Finally, Text-to-Speech with Read Aloud
What It Is:
When I think of Word or any other application or website being able to read back me what is on the screen, my mind goes to one place: back to the days of Atari game consoles and Stranger Things-era haircuts when my friends and I used to spend hours spelling out phrases phonetically for the computer to dictate back to us in its terse Dalek phrasing. Of course, in this modern era of people driving cars while seemingly unable to put their cell phones down (ever heard of hands-free, people?!?) the idea of asking Siri/Cortana/Hal to read an email or the content of a website while we’re driving is exciting. And then there are the usability scenarios for the sight-impaired.
What Read Aloud does is fairly easy to understand — it reads back text within Office applications. It’s not like this kind of solution is new. There have been a number of different solutions for decades — but not within Microsoft Office, and not with the ability to work alongside the user as edits are being made. This feature is yet another example of what Microsoft CEO Satya Nadella discussed last summer at the Microsoft Ignite partner conference in Washington DC, describing to the audience a computing future of multi-sensory inputs and outputs, including visual, audio, touch, type, pen, gesture, and more.
Microsoft has been testing a number of text-to-speech features in Word over the years, but it’s finally found a solid way to implement the feature. In the latest Office 365 updates this month, the software giant is enabling a new Read Aloud feature in Word. It’s similar to the existing Read Mode that was introduced in December, but it now includes the ability to easily change speed and voice, while interacting with text or highlights and making edits in real-time.
The new options to interact with text while Word is reading text aloud mean the feature is more finely tuned towards users with dyslexia. Reading the text aloud makes it easier to spot and correct mistakes, and the option will also help those who just want to proof read a document. Read Aloud is probably a feature you’ll want to use with your headphones, and it’s now available in the review tab for Office 365 testers, with general availability to everyone later this year. [Read More]
Read Aloud for Outlook Desktop will be available to Office Insiders this month, and then will roll out to all Office 365 customers in coming months. [Read More]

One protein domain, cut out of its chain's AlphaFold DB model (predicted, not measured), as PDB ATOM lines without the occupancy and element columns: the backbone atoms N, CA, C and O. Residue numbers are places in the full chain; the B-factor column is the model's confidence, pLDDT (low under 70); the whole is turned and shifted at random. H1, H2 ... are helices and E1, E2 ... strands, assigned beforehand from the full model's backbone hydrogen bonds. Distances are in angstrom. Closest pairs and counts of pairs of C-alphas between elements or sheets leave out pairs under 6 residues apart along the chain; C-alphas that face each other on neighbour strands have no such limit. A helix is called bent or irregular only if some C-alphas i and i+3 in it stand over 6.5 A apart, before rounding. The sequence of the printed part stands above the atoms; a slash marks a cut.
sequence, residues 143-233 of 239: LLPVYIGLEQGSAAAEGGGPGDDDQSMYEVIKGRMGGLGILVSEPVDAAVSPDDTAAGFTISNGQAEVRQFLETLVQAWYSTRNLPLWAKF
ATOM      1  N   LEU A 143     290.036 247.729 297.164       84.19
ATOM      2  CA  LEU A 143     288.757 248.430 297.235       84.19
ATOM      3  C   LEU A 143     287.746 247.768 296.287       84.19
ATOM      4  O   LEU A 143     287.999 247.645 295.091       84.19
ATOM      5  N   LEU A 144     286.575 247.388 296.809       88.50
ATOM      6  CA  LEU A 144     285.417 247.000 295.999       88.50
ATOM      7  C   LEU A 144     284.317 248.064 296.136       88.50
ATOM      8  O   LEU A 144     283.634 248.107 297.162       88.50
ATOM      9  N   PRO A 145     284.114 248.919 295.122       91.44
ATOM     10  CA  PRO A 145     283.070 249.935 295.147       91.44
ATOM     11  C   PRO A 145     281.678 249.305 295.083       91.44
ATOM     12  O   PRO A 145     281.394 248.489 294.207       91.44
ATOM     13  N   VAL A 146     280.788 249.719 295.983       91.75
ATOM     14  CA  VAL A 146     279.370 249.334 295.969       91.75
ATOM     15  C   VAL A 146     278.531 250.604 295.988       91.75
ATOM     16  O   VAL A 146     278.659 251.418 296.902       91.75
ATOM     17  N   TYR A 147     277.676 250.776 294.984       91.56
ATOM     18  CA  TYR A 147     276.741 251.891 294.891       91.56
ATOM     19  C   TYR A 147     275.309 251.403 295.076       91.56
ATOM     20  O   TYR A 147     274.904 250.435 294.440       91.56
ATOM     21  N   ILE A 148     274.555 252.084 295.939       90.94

Read Aloud—Reads text out loud with simultaneous highlighting that improves decoding, fluency and comprehension while sustaining the reader’s focus and attention. [Read More]
You can use the Text to Speech feature to hear selected text read aloud in a Microsoft Office for Mac file. [Read More]
Microsoft Office can read aloud, talk or speak the text of documents to you. It’s possible in Word, Excel, PowerPoint, Outlook and OneNote. Computer speaking text is mainly suggested for various disabled users under the ‘Accessibility’ name. But ‘Speak’ is also useful if you’re just tired of reading the screen or are proof-reading from another document. Officially it’s called TTS ‘text-to-speech’ and is part of Windows. Office makes use of that Windows sub-system. Configuration of the Speak/Read feature is done in Windows, as we’ll see below. Word 2016 for Windows has two similar features. [Read More]
Well, now we have Microsoft Office 365 and the feature is named Read Aloud. The feature is much more improved, and its goal is to help people with dyslexia. While we use this feature, it reads aloud the text and it makes it easier for us to spot and correct mistakes. It also helps people who just want to proof read a Document. Just continue reading in order to find out the Read Aloud feature in Microsoft Office 365. [Read More]
Microsoft Tech Community Discussions:
The Read Aloud feature in Edge is not available in Reading View. Albeit a very cool Feature, cannot access it/use it if & when in Reading View… which, only makes logical sense, when you think about it… hardly need both simultaneously. [Read More]
Also published on Medium.